1. Private Family Trust :

Private family trust may be a specific trust or a discretionary trust. A trust may be said to be specific where the beneficiaries and their shares are known. Where the beneficiaries and/or their shares are indeterminate and are left to the discretion of the trustees, the trust will be known as discretionary trust.

2. Public Trust :


Public trusts are charitable trusts formed to benefit the public in general. There is no bar to any community or religion etc. Educational trusts can be cited as good examples of charitable trusts.

• Trusts created for the welfare and benefit of particular community or religion were considered to be charitable trusts before the commencement of the Act on 1.4.1962. They continue to be so even now. The bar is not applicable to those trusts which were created before the commencement of the Act, CIT v Maheswari, Agrawal, Marwari Panchyat [1982] 136 ITR 556 (MP). However, any trust created for the benefit of any community etc, will not be a charitable trust now. Trust created for the benefit of scheduled castes will be a charitable trust in the eyes of law even today.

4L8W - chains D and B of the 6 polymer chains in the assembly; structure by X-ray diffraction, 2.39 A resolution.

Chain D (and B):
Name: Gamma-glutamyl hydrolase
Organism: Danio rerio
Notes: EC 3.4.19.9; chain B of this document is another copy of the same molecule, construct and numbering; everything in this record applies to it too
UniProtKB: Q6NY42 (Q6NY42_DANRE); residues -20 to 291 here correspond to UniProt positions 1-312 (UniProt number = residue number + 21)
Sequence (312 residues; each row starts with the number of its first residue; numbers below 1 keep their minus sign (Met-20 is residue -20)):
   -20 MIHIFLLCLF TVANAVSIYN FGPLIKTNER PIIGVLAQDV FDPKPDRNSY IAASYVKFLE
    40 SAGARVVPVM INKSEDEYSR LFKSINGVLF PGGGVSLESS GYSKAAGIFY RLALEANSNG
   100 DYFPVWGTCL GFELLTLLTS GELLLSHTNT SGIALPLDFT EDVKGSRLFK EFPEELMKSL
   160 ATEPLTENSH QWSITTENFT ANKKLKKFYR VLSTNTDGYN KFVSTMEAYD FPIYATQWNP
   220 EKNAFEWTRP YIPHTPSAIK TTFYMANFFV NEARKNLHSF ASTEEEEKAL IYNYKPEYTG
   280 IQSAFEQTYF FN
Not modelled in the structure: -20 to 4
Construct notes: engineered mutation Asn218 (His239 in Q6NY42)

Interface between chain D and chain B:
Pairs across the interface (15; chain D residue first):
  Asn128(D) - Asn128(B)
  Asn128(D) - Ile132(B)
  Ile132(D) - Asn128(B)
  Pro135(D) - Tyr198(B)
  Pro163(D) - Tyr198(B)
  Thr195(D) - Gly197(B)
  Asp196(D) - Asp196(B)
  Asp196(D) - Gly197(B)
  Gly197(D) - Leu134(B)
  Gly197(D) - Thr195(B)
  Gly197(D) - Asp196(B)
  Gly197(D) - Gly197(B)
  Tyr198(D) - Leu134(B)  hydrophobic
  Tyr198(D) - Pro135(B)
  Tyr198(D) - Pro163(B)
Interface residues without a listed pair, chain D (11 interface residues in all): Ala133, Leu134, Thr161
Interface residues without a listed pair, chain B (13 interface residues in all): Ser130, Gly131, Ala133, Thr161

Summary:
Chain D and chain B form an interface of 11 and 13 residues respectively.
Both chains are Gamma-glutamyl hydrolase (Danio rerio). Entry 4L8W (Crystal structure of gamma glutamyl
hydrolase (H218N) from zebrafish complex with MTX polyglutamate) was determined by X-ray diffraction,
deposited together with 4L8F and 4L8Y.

3. Charitable Trust :

Charitable purposes [2(15)] : Charitable purposes include (i) relief of the poor, (ii) education, (iii) medical relief, and advancement of any other object of general public utility.

• The term “relief of the poor” refers not to relief to a body of private individuals, but to one which has a public character. Thus, a trust for the relief of poverty of poor relatives of the settler was not for a charitable purpose since no element of public benefit was involved. Even where the trustees had the authority to give money to those whom they considered deserving, it could not be held that the trust was for a charitable purpose. However, if the dominant object of the trust is to grant relief to the indigent by way of making payments or contribution towards their subpart, the fact that the trust deed directs giving of preference to the poor relations of the settler, the trust would still be one for charitable purposes.